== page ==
The End by Melly Kerfoot
At the end of Route 67 there was a hotel. The hotel was an old one, gilded, and rose with cream to fill in between. It wasn't a place that had pictures and names of movie stars broadcasted across the lobby. It hadn't been in papers in its heyday as the “In” place to be. It was quiet, beautiful in its simplicity, desirable in its peace. It was a place that newlyweds went for their honeymoon, or writers went to find novels kicking around in the back of their heads.
But now, as the sun set, fat and orange in the autumn sky, its only occupant was a dog. It was a rascal of a dog—a hodge-podge mix of brown and grey and white, a Corgi's pointed nose and an Australian Shepherd's brilliant eyes. It was dirty and scrawny without being skinny: it was muscle and grit and matted fur, and looked completely out of place as it ambled up the wooden step with a loping gait. No one tried to stop him as he nosed open the cracked door. No one shooed him out of the foyer, and no one especially stopped to pet him.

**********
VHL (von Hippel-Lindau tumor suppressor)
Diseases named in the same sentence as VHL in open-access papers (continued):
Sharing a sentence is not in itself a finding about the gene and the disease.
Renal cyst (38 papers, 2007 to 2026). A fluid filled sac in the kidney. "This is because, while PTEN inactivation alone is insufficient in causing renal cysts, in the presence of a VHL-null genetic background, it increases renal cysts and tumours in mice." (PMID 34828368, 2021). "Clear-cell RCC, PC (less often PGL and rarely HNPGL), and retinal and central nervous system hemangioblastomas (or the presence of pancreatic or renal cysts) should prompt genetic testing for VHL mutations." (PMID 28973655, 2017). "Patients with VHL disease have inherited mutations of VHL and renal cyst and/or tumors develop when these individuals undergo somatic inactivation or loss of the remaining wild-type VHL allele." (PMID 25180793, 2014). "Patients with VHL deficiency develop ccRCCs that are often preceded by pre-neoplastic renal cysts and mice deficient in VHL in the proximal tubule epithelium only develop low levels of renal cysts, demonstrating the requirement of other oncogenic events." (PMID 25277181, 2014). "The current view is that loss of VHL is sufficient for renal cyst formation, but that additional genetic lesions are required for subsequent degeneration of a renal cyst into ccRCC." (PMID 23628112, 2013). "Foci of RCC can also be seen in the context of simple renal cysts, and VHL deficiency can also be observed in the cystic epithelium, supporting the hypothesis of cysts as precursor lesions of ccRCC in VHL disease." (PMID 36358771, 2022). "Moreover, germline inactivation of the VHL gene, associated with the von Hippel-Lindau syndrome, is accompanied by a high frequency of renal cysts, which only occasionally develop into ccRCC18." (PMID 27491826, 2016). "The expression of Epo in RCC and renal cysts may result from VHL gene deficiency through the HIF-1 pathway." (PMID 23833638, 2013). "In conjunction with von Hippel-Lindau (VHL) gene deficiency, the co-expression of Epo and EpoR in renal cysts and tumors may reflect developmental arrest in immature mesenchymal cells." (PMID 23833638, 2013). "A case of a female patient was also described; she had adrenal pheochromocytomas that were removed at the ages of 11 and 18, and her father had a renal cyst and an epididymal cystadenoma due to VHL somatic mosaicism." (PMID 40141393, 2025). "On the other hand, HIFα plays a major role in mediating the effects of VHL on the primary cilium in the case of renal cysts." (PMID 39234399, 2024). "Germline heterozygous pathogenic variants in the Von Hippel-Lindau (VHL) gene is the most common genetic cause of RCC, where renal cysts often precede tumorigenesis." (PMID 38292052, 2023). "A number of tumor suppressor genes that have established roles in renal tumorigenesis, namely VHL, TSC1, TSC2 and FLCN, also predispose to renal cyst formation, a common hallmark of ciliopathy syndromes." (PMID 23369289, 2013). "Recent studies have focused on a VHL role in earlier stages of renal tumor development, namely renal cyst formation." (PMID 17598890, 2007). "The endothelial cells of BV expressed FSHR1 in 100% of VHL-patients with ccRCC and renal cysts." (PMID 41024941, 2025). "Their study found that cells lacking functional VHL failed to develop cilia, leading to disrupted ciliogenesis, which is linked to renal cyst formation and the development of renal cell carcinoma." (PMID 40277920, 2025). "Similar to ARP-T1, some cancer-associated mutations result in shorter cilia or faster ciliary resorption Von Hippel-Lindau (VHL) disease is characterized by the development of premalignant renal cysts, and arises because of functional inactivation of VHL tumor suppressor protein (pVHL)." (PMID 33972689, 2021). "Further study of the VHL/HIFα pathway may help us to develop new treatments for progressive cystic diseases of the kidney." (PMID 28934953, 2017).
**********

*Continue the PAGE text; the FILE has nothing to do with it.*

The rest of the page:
But on this day, the last day in months of quiet as the world's human population succumbed to its final, devastating disease, the dog turned around three times on the floor mat that was just finally starting to look worn and neglected, and laid his head down to sleep. The sun outside, far bigger than it had ever been before, slowly sank below the horizon with a distant horrifying crackling noise as if reality itself was wadding itself up to be thrown away.
This was the end, and the dog was the one who bid the world farewell with a throaty snore and a twitch of his leg. He was at peace---the screaming silence would finally be over.